Genetic Fixity in the Human Major Histocompatibility Complex and Block Size Diversity in the Class I Region Including HLA-E

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Genetic Fixity in the Human Major Histocompatibility Complex and Block Size Diversity in the Class I Region Including HLA-E

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Title: Genetic Fixity in the Human Major Histocompatibility Complex and Block Size Diversity in the Class I Region Including HLA-E
Author: Romero, Viviana; Romero, Tatiana; Clavijo, Olga P; Fici, Dolores A; Alford, Dennis R; Awdeh, Zuheir L; Zuñiga, Joaquin; El-Dahdah, Lama; Larsen, Charles E.; Duke-Cohan, Jonathan S.; Fox, Edward Alvin; Husain, Zaheed; Almeciga, Ingrid; Alper, Chester A.; Yunis, Edmond J.

Note: Order does not necessarily reflect citation order of authors.

Citation: Romero, Viviana, Charles E. Larsen, Jonathan S. Duke-Cohan, Edward A. Fox, Tatiana Romero, Olga P. Clavijo, Dolores A. Fici, et al. 2007. Genetic fixity in the human major histocompatibility complex and block size diversity in the class I region including HLA-E. BMC Genetics 8: 14.
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Abstract: Background: The definition of human MHC class I haplotypes through association of HLA-A, HLA-Cw and HLA-B has been used to analyze ethnicity, population migrations and disease association. Results: Here, we present HLA-E allele haplotype association and population linkage disequilibrium (LD) analysis within the ~1.3 Mb bounded by HLA-B/Cw and HLA-A to increase the resolution of identified class I haplotypes. Through local breakdown of LD, we inferred ancestral recombination points both upstream and downstream of HLA-E contributing to alternative block structures within previously identified haplotypes. Through single nucleotide polymorphism (SNP) analysis of the MHC region, we also confirmed the essential genetic fixity, previously inferred by MHC allele analysis, of three conserved extended haplotypes (CEHs), and we demonstrated that commercially-available SNP analysis can be used in the MHC to help define CEHs and CEH fragments. Conclusion: We conclude that to generate high-resolution maps for relating MHC haplotypes to disease susceptibility, both SNP and MHC allele analysis must be conducted as complementary techniques.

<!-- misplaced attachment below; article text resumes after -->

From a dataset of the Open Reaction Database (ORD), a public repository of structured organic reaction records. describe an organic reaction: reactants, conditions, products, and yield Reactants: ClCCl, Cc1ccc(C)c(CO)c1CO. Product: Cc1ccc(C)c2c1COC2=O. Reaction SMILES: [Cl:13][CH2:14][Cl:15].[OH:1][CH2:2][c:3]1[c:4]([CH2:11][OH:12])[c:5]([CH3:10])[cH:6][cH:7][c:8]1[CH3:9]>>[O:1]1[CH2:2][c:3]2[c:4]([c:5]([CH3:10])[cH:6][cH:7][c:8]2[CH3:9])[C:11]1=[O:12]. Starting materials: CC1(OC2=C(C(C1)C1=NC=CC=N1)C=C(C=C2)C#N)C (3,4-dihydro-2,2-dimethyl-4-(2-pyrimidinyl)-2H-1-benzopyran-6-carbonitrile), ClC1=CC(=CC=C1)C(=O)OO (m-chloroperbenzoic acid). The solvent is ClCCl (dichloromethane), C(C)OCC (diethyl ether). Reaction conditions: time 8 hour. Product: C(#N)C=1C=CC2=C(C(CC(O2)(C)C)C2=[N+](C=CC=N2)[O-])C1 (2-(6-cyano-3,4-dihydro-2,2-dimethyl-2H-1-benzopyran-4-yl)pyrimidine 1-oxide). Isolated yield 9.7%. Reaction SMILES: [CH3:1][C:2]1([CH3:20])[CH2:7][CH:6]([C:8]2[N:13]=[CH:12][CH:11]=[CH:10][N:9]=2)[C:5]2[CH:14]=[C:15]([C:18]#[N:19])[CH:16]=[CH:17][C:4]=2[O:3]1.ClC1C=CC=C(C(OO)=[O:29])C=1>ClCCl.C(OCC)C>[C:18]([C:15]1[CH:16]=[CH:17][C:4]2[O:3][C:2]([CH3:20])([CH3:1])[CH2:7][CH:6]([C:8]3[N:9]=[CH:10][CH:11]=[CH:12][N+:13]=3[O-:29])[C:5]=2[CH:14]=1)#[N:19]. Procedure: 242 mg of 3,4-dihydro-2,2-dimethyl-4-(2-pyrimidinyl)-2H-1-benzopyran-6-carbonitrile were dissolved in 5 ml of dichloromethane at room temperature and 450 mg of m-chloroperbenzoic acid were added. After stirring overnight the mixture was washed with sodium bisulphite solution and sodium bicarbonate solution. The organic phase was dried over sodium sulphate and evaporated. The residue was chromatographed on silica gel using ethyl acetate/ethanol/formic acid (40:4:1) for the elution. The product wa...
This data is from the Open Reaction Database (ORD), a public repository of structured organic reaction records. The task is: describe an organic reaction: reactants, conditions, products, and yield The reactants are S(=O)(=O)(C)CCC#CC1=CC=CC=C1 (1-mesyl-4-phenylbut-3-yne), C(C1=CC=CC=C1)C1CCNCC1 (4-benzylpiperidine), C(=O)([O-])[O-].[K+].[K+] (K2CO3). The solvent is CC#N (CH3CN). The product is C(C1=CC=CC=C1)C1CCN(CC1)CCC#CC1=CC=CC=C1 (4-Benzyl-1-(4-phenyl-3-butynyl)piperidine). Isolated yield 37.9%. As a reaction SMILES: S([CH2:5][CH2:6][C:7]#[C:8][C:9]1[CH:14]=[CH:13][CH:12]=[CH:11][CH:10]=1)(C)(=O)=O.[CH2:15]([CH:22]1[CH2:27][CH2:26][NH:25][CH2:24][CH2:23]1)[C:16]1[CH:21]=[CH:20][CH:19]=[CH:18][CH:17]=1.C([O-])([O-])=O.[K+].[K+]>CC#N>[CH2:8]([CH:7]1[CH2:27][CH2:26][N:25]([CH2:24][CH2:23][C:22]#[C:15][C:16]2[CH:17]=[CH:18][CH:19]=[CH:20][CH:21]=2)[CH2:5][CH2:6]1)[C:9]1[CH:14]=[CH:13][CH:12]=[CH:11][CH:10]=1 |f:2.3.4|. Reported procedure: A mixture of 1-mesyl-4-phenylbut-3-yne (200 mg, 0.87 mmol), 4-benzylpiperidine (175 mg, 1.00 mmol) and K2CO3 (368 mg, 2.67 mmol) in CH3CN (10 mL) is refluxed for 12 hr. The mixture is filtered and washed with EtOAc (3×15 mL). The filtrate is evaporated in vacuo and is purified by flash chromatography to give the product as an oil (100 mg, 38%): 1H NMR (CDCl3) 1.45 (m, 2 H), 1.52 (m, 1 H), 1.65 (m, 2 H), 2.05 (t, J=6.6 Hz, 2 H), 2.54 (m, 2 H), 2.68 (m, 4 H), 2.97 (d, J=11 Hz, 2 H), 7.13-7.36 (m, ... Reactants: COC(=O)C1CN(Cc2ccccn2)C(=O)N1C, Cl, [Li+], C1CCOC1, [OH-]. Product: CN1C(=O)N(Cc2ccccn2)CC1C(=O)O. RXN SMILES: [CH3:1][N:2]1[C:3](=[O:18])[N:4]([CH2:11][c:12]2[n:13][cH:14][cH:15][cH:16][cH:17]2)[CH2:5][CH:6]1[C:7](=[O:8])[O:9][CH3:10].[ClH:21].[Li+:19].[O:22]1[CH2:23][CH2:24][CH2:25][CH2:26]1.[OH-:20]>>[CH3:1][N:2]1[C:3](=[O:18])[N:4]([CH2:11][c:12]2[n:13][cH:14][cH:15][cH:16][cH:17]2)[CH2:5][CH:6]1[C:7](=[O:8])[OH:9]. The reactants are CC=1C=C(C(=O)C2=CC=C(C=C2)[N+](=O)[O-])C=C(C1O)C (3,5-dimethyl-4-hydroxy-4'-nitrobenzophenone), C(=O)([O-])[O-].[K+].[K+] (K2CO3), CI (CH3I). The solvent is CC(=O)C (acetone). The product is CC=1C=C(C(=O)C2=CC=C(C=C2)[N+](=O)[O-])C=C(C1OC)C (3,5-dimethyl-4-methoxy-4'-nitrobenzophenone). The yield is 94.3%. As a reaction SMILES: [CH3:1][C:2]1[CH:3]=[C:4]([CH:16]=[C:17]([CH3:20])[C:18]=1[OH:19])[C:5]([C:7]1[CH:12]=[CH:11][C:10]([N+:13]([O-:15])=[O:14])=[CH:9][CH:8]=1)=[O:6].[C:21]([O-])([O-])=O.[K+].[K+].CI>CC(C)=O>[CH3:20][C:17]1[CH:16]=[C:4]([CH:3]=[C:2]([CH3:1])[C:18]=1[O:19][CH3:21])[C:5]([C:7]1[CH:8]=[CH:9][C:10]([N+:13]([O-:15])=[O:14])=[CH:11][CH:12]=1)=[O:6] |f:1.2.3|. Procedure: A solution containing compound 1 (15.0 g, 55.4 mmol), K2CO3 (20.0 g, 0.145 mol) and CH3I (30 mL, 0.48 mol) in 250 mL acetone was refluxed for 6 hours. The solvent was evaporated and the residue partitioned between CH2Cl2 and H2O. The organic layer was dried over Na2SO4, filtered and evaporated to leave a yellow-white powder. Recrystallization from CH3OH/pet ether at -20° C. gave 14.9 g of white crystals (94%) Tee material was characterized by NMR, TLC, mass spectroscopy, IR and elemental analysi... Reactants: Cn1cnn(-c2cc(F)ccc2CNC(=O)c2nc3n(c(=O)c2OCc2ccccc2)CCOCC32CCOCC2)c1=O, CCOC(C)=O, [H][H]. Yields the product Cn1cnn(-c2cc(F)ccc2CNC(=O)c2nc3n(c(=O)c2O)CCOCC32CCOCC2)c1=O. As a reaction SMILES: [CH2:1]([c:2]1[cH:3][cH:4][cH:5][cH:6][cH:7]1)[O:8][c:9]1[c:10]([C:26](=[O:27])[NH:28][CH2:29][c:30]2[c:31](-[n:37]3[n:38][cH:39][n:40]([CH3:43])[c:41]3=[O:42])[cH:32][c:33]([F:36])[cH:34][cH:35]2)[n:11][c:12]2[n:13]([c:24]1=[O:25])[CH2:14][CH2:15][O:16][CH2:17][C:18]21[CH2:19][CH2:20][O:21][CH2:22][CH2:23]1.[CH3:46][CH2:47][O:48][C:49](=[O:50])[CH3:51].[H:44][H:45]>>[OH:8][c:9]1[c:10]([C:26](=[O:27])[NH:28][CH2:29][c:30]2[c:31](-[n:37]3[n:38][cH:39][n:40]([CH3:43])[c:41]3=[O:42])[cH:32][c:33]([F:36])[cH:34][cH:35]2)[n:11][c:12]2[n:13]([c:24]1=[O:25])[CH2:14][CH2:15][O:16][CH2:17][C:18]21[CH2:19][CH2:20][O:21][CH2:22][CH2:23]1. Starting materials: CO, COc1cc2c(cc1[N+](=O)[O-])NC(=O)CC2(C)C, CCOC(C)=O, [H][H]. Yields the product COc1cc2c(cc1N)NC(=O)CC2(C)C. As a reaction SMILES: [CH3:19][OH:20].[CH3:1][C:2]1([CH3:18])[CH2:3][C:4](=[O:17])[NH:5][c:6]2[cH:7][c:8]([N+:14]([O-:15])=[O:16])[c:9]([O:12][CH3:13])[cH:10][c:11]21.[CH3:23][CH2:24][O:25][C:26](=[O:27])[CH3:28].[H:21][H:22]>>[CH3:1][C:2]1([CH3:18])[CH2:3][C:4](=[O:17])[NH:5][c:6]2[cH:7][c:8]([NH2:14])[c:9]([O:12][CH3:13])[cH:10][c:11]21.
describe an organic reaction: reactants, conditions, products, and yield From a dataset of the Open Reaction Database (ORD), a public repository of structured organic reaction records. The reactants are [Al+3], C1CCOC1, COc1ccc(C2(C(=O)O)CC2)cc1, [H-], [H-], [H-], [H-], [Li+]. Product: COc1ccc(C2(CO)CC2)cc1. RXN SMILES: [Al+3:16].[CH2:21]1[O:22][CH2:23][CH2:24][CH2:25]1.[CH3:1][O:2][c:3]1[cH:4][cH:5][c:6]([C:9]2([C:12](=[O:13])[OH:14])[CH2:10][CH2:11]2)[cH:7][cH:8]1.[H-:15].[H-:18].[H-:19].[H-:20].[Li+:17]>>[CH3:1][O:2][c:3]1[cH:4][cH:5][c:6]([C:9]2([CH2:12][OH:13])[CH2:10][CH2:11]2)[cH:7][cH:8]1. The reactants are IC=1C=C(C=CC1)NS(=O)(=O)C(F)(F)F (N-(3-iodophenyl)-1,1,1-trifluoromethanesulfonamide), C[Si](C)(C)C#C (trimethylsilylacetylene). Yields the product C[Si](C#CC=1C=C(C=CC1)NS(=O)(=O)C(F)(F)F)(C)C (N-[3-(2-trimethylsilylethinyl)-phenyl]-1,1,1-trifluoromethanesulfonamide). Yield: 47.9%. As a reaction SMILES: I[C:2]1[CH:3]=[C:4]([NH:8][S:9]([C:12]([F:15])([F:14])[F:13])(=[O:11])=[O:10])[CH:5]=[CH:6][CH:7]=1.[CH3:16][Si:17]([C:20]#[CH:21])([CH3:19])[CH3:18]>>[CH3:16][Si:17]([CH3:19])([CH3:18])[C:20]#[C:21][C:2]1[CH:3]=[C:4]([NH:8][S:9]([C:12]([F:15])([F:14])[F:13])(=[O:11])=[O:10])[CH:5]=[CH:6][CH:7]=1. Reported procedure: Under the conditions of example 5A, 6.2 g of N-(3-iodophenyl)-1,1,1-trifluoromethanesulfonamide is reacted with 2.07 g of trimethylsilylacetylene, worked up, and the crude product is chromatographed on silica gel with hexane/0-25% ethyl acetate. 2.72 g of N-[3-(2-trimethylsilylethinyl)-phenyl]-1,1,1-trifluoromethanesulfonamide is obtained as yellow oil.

Published Version: doi:10.1186/1471-2156-8-14
Other Sources: http://www.ncbi.nlm.nih.gov/pmc/articles/PMC1853106/pdf/
Terms of Use: This article is made available under the terms and conditions applicable to Other Posted Material, as set forth at http://nrs.harvard.edu/urn-3:HUL.InstRepos:dash.current.terms-of-use#LAA
Citable link to this page: http://nrs.harvard.edu/urn-3:HUL.InstRepos:4750047

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